In view of the nature of the product involved, the sources from which it came in the raw to the plaintiff, and the conditions under which it was or should have been processed in modern times for sale to the public, the defendant relied strongly upon expert testimony to establish the truth of its statements respecting the quality of plaintiff's milk. This naturally led to counter testimony of the same character in behalf of the plaintiff. The result was that about three quarters of the 2,039 pages of testimony in the transcript now before us consists of opinions from bacteriologists, biologists, dairy technicians, and other experts in the different fields of milk sanitation and public health administration.
It is a fundamental principle of law that, except as to matters of common or general knowledge, the jury must base their verdict solely upon the evidence produced at the trial. They are not warranted in departing therefrom by importing into the case the personal experiences of individual jurors. The trial justice, who is likewise limited in dealing with the evidence, is in duty bound to instruct the jury in a manner that will direct them to obey this fundamental rule. It is certainly not within his province to employ language in the course of the trial and more particularly in the charge that, directly or by clear inference, conveys to them the impression that they may arrive at a verdict based on their respective private experiences irrespective of the evidence. Ordinarily such impropriety could well amount to prejudicial error when remarks of that character relate to material evidence concerning matters of a technical and scientific nature not of common knowledge.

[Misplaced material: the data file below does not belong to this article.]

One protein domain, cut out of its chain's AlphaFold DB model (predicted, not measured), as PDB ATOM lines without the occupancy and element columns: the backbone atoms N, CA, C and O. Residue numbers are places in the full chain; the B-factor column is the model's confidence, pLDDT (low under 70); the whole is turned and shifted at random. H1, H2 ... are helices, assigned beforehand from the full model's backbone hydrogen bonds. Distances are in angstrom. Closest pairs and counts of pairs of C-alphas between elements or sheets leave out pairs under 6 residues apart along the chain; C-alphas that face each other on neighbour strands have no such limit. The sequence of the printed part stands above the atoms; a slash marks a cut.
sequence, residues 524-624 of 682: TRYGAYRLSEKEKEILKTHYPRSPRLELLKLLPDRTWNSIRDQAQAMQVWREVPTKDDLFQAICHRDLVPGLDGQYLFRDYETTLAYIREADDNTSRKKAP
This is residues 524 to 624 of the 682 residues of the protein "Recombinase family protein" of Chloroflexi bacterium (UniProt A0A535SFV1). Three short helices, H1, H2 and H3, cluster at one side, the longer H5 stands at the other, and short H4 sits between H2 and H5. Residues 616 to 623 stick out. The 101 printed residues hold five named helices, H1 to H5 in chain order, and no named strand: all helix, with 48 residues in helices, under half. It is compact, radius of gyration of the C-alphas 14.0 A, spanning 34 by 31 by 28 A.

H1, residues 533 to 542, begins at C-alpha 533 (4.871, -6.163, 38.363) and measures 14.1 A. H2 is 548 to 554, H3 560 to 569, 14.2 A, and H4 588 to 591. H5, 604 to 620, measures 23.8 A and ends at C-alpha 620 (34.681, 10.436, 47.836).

The testimony of an expert witness is competent evidence and as such it should be examined and considered by the triers of facts like the testimony of any other witness. Although the opinion of an expert is not controlling on the court or jury, nevertheless it should not be arbitrarily disregarded merely because it is expert testimony or because it is at variance with the private experiences of the trial justice or of individual jurors. The charge in the instant case is objectionable in that it may have conveyed to the jury the impression that the expert testimony for both parties on the issue of the quality of plaintiff's milk was of little or no importance, and that as to such evidence the evaluation thereof by the trial justice was controlling upon them.